After years of designing chips exclusively around x86 architecture, Advanced Micro Devices (AMD) is now waving around an ARM license that it intends to use to build 64-bit ARM-based processors for the server market, the Sunnyvale chip designer announced. The first of these will be 64-bit multi-core System-on-a-Chip (SoC) parts optimized for energy efficient servers found in large data centers.
Advanced Micro Devices (AMD) recently unveiled new FM2-based A Series APUs (Accelerated Processing Units), and as you know, that usually means a price cut for existing chips. Indeed that's the case, according to DigiTimes, which claims to have heard from un-named sources entrenched in the motherboard business that previous generation APUs about to about receive some sweet price reductions. Let's have a look.
Chip designer Advanced Micro Devices (AMD) on late Thursday warned investors that its third-quarter revenue will probably dip 10 percent from the previous quarter because of sluggish demand and a consumer preference towards tablet PCs. After hearing the news, AMD's stock took a beating, dropping below $3 per share to the lowest it's been in three years. The stock dipped even further today and is currently trading at around $2.86.
Look out Intel, because Advanced Micro Devices (AMD) also intends to wrestle ARM in the mobile space. The Sunnyvale chip designer just unveiled a new Accelerated Processing Unit (APU) designed for performance tablets and small form factor (SFF) PCs, the AMD Z-60. It's a low power chip that promises all-day battery life along with "stunning graphics" and support for the latest Windows 8 applications, AMD says.
In what's being described as "just the beginning of Intel's effort in the tablet market," the world's largest chip maker unveiled its Atom Z2760 processor (codenamed Clover Trail) for Windows 8 tablets. According to Intel, the spunky Atom chip allows for the thinnest, lightest tablets built on the company's architecture -- as thin as 8.5 mm and 1.5 pounds -- and lends itself to long lasting battery life, enough to watch 10 hours of local HD video.
If you just assumed your next high-powered gaming notebook would sport Ivy Bridge inside, you should take a gander at MSI's new GX60 notebook. This thing sports a potent AMD foundation consisting of a quad-core A10 series "Trinity" processor (A10 4600M) flanked by a Radeon HD 7970M GPU. On paper, it's a solid looking one-two punch, and just the beginning of what appears to be a well-rounded gaming laptop.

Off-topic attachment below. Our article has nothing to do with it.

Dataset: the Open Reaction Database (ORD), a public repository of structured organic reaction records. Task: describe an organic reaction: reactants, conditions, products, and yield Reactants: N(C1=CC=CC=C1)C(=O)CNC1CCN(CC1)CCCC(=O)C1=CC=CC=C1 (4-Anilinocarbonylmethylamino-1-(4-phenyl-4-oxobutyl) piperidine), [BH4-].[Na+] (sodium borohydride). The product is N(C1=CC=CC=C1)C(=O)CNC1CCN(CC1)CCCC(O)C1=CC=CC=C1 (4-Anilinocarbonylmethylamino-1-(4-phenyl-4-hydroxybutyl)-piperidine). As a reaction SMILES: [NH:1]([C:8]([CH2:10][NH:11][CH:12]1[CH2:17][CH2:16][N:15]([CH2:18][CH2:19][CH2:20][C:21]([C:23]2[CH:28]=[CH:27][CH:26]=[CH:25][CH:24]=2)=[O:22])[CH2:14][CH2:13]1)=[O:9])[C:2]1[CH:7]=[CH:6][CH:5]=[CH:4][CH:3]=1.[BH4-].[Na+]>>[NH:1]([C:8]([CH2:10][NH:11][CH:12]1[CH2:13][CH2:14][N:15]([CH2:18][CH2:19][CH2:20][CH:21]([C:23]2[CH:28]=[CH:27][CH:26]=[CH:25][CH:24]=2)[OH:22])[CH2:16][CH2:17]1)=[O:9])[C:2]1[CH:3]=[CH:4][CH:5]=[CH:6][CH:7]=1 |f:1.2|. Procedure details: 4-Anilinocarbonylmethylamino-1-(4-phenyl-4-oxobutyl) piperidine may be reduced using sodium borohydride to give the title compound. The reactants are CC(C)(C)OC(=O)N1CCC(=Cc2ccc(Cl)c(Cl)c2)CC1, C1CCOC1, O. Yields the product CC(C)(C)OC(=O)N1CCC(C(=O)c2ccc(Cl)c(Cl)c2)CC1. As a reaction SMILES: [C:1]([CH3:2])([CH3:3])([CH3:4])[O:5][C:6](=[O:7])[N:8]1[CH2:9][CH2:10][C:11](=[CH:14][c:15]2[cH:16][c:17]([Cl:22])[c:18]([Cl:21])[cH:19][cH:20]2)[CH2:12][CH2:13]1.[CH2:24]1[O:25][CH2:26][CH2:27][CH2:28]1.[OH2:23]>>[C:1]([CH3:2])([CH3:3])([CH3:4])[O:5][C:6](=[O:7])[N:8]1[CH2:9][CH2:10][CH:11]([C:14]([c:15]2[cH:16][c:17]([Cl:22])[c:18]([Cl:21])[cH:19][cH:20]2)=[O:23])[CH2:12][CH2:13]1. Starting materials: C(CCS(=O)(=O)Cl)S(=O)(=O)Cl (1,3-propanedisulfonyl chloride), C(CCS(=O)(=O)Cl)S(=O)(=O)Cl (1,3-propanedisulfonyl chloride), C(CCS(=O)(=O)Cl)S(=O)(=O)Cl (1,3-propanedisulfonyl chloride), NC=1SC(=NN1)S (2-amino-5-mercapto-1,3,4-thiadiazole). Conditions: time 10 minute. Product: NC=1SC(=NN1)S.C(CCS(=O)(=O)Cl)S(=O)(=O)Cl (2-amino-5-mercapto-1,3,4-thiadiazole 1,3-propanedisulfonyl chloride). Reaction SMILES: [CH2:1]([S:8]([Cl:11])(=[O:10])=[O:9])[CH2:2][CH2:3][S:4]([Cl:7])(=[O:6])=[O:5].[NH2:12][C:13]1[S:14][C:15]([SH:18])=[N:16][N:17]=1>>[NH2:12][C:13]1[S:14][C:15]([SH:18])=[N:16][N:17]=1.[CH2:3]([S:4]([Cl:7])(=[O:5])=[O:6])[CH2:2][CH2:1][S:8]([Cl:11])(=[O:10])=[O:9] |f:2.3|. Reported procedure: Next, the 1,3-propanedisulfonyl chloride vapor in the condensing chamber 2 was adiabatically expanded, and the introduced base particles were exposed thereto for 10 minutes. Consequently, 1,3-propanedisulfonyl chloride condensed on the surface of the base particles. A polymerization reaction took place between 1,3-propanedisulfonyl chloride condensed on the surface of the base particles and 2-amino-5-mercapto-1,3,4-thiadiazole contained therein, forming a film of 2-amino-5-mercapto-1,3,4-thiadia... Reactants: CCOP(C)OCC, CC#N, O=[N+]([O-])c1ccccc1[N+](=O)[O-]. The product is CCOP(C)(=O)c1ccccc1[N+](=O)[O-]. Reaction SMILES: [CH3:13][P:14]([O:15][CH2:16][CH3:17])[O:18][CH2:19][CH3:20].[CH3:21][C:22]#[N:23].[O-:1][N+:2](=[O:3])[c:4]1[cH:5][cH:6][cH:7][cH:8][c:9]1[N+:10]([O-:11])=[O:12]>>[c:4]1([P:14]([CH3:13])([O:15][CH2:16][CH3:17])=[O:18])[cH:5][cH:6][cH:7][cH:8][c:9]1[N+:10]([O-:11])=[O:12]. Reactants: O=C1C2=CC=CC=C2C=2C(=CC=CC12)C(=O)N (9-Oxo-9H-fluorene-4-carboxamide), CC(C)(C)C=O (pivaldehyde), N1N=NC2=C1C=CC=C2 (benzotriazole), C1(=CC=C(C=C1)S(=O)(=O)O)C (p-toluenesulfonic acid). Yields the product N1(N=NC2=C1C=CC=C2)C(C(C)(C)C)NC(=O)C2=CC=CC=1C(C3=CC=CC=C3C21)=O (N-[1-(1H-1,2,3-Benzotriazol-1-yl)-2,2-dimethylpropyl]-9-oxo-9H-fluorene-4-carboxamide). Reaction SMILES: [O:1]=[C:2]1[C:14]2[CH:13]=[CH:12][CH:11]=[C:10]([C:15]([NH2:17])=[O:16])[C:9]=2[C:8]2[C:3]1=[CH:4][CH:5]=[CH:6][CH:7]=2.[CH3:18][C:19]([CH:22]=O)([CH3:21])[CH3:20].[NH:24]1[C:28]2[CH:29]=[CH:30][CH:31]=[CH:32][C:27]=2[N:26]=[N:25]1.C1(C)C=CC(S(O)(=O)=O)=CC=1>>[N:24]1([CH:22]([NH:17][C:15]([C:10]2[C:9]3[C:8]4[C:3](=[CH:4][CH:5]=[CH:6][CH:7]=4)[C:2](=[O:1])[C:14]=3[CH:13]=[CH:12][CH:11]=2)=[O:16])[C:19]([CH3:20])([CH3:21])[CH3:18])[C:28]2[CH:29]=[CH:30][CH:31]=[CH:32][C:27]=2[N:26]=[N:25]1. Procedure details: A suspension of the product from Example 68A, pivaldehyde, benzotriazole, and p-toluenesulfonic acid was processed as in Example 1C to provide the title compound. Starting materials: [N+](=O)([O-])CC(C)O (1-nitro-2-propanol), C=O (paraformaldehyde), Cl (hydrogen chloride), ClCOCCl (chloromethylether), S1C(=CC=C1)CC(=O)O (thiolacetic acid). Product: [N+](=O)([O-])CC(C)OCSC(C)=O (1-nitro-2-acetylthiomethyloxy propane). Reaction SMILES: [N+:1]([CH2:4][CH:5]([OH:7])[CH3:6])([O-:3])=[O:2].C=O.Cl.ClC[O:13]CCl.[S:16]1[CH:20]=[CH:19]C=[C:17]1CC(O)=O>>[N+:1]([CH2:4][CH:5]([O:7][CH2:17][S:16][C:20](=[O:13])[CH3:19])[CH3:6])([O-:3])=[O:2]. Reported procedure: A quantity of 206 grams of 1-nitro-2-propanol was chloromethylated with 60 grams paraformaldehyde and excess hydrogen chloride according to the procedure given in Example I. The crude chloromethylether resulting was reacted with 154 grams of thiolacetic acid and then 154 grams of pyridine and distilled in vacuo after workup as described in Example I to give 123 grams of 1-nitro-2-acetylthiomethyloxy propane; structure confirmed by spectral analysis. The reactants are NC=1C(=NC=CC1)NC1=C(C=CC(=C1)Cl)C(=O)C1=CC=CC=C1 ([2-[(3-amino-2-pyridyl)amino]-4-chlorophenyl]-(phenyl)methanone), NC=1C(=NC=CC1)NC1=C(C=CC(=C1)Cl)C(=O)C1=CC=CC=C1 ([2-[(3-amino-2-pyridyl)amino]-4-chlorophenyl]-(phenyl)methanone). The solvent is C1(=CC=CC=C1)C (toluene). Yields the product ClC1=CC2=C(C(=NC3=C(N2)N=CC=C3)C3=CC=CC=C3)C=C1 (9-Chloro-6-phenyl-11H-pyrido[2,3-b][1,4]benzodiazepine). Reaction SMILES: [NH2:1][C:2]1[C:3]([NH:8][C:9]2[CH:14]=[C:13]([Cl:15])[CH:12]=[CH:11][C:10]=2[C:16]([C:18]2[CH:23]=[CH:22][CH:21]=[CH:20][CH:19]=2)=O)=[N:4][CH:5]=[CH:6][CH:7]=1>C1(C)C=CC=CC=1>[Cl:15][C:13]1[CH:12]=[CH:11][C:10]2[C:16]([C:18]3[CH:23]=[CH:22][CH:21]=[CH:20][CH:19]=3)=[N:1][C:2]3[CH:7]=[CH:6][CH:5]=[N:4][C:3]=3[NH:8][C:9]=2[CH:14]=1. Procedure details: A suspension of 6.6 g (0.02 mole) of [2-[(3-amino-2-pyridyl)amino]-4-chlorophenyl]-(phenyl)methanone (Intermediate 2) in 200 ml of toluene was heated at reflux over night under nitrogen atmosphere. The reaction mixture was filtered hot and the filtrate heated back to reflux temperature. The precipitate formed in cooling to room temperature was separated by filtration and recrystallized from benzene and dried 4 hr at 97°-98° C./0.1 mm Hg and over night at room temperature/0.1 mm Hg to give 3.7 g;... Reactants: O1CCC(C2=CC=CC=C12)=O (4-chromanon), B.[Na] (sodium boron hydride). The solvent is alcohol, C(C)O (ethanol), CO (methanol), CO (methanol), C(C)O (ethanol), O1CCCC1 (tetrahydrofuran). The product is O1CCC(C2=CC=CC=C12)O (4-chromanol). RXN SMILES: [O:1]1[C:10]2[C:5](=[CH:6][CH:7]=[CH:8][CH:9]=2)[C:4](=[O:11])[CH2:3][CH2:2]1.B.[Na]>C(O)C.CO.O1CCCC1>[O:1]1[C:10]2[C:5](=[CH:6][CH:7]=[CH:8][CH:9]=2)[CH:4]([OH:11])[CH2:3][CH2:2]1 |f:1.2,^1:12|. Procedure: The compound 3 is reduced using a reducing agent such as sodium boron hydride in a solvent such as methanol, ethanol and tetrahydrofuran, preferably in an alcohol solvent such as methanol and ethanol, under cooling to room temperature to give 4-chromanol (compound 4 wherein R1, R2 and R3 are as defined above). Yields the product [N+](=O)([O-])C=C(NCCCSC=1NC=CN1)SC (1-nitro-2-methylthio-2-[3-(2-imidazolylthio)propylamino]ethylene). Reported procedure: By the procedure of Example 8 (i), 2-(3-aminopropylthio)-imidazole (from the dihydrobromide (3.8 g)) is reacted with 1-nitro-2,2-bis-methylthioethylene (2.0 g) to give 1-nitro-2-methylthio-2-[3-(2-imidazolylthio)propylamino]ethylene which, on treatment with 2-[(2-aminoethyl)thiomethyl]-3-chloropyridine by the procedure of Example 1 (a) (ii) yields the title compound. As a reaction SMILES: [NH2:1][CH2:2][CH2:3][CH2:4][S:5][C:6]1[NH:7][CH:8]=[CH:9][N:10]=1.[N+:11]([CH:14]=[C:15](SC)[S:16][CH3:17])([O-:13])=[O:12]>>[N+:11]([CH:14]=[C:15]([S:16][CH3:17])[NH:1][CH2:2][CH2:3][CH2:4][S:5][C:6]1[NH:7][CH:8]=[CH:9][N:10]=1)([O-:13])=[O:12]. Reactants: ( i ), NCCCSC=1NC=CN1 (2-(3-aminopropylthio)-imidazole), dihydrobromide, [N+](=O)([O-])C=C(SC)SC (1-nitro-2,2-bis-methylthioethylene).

Intel, the world's largest semiconductor player, wasted no time in talking about its energy-efficient Haswell microarchitecture at Tuesday's Intel Developer's Forum (IDF). Haswell is positioned to be Intel's Ivy Bridge successor, and it will bring significant power savings to the PC party, with some chips sipping a mere 10 watts of power. With Haswell, PC makers will continue to push the envelope with thinner and increasingly powerful notebooks and tablet PCs.
Having debuted late last year with 2nd generation Intel Core processors, ultrabooks moved to 22nm Ivy Bridge chips back in June. But all along, it has been said that ultrabooks will truly come into their own when Intel launches Haswell, its first true system-on-a-chip (SoC). The launch of Ivy Bridge’s successor is still far off, but we will soon have a fair idea of what Intel has in store for us.
AMD's newly appointed CTO Mark Papermaster provided the public with its first glimpse of its upcoming Steamroller x86 CPU core. Steamroller represents the third generation of AMD's Bulldozer architecture, succeeding Piledriver (second generation) with improved parallelism, increased performance, and more instruction cache, which will lead to 30 percent fewer cache misses and a 20 percent reduction in mistaken branch predictions.
Samsung today took the mobile world by storm by introducing its new Exynos 5 Dual SoC (System-on-Chip) manufactured on a 32nm High K/Metal Gate process. It features the world's first ARM Cortex A15 dual-core processor clocked at 1.7GHz and is capable of driving WQXGA (2560x1600) displays, paving the way for a new generation of tablets that trump the much hyped Retina display on Apple's third gen iPad device.